Many people new to stamp collecting might wonder what BOB stamps are. No, they have nothing to do with your Uncle Bob (sorry, bad joke)! The word BOB is simply an acronym for «Back Of Book». «Which book?» you may ask. The back of your stamp catalogue of course! This article will concentrate on the listings found at the back of your Unitrade Specialized Catalogue of Canadian Stamps. **see note
What Are BOB Stamps?
BOB stamps were special stamps issued for a specific purpose other than regular surface mail. These stamps are usually listed in your Unitrade catalogue with a specific letter preceding a number (for example: Canada postage due stamp #1 is listed as «J1»). What some people will sometimes call BOB stamps can include everything located at the back of the catalogue, but at Arpin Philately BOB stamps specifically refer to:
- Semi-Postal (B)
- Air Mail (C)
- Special Delivery (E)
- Registration (F)
- Postage Due (J)
- War Tax (MR)
- Official (O)
- Semi-Official (N)
- Stick ‘n Tic (ST)
Other special category stamps that can be found at the back of the Unitrade catalogue include Provinces, Revenue stamps and Wildlife Conservation stamps (otherwise known as «Duck Stamps»). These stamps fall under their own separate listing on our website and will each be discussed in a future article.
Definition of Canada Back Of Book Stamps
The first of these stamps was issued in Canada in 1974. Their purpose was to raise money for the 1976 Montreal Olympics. The surcharge printed on the stamp indicated how much of the cost of the stamp would be donated to a special cause. In recent years, Semi-Postal stamps have raised money and awareness for such causes as Literacy and Mental Health.
Air Mail stamps were issued in Canada from 1928-1946. Their purpose is evident-these stamps were used for mail sent by air as opposed to surface mail. Air mail is still more expensive than surface mail, which accounts for the higher cost of these stamps. Interesting fact: the first Air Mail stamp was used in the USA in 1859 when 123 letters were sent by balloon from Lafayette, Indiana to NYC. Unfortunately, the balloon only made it to Crawfordsville, Indiana due to poor weather conditions.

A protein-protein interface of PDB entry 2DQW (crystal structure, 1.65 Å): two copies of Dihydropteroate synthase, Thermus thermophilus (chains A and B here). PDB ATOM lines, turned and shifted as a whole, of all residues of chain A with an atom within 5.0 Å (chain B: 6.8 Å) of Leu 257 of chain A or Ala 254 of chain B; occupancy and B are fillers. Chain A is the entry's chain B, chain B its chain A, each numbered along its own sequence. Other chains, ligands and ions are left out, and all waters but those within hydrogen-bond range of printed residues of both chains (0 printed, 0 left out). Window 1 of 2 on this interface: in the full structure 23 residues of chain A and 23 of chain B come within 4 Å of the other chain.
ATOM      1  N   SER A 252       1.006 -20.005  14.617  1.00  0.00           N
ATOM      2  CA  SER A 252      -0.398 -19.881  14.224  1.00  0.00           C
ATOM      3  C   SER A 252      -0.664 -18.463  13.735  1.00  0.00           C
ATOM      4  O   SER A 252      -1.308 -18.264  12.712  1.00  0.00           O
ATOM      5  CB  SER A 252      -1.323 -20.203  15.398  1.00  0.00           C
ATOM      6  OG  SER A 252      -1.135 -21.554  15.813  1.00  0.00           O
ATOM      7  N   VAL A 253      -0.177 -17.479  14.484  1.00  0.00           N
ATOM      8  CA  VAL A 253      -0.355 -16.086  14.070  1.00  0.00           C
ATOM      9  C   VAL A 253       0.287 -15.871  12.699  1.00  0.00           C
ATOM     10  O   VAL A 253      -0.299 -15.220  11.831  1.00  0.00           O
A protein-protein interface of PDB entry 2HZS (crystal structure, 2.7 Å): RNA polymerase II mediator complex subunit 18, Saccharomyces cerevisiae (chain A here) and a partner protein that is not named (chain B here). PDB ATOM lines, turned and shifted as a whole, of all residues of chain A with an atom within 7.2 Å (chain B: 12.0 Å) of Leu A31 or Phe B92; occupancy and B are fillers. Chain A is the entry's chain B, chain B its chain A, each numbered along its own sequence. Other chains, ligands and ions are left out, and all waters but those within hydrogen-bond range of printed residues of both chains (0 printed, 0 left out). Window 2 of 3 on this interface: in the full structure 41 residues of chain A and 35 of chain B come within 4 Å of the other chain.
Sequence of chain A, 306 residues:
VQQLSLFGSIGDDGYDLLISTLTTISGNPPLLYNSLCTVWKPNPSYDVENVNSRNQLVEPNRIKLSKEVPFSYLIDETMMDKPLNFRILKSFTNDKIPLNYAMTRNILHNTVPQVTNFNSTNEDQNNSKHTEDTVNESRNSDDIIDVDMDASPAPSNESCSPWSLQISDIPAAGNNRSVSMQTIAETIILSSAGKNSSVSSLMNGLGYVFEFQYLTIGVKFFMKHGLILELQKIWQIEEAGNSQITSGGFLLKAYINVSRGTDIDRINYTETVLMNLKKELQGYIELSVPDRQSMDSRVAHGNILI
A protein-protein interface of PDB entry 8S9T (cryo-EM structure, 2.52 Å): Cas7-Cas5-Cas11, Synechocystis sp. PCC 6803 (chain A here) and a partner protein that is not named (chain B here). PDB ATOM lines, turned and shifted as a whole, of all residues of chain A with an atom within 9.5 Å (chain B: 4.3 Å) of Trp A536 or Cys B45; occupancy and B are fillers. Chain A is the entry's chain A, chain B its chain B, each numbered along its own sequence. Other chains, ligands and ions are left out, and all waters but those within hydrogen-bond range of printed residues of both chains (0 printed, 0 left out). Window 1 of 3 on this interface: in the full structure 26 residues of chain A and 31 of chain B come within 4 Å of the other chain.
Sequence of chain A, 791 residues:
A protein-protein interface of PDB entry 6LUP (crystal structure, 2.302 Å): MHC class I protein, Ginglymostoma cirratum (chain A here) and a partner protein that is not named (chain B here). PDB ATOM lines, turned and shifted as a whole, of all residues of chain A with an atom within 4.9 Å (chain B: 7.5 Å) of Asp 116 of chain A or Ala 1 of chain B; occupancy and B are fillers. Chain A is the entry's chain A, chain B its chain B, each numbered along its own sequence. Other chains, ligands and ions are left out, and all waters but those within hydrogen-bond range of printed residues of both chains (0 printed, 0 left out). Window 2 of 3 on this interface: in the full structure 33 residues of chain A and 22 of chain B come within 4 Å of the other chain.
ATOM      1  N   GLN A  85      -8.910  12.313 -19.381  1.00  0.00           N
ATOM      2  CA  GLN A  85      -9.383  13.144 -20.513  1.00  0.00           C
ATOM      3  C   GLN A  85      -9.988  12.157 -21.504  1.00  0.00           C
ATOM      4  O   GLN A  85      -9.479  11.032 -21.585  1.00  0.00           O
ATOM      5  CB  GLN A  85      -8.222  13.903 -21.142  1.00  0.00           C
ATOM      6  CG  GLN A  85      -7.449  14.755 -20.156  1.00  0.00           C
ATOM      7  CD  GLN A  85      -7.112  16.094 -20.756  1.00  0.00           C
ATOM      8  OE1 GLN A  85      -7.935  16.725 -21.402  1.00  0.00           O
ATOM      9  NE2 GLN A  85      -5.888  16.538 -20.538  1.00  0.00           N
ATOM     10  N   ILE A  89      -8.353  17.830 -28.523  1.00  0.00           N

Issued from 1898-1946, these stamps are used to pay for expediting the delivery of mail. Today, this service is called Xpresspost….and we all now how much it costs!!
Canada issued Registration stamps from 1875-1888. These stamps were used so that the postal service could keep track of a letter and make sure it got to its destination. The sender received a proof of deposit and a confirmation of delivery. We still have this service today when we pay extra for signature upon delivery.
These stamps were issued from 1906-1978. Basically, if the post office realized that the postage on the envelope was insufficient, they would stick one of these stamps on the letter indicating how much more postage was needed. It was the receiver who had to pay the difference if he/she wanted their letter (thanks a lot!). It was the obligation of the postman to collect the money owed. Nowadays, your letter would simply be sent back to you by the post office with the balance owing written on the envelope, which you would then have to add and resend your letter.
These stamps were issued in 1915 and 1916, during the First World War. The cost of these stamps was a surcharge that the sender had to pay in addition to the cost of the regular stamp. Adding war tax stamps to an envelope was mandatory for all users of the postal service for those two years. The money raised went to support the war effort.
Issued from 1923-1963, these stamps were used for mail sent from, or by, an authorized government agency. The first Official stamps had OHMS (On His Majesty’s Service) perforated onto the stamps. In 1949, stamps were overprinted OHMS. Then, in 1950, Official stamps were overprinted with the letter «G» (for government).
These stamps were used to perform delivery services by individual companies, carriers and organizers. These various organisations were authorized by the government to deliver mail and even issue their own stamps bearing their company name and logo.
Not stamps as such, but labels affixed to envelopes and used to speed up automatic sorting of the Christmas mail. They were tried out in Winnipeg first and then other cities adopted the labels also during the busy holiday season. The experiment only lasted from 1983-84.
Collecting BOB Stamps
There was a time when a lot of these stamps were not considered as serious items to collect. However, they now have their rightful place in philatelic history and in the minds and hearts of serious collectors. Many of these stamps are quite rare today and can fetch surprising amounts at auction.
** Note: not all stamp catalogues function the same way, but the Unitrade catalogue and the Scott USA catalogue list these special stamps at the back of their catalogues.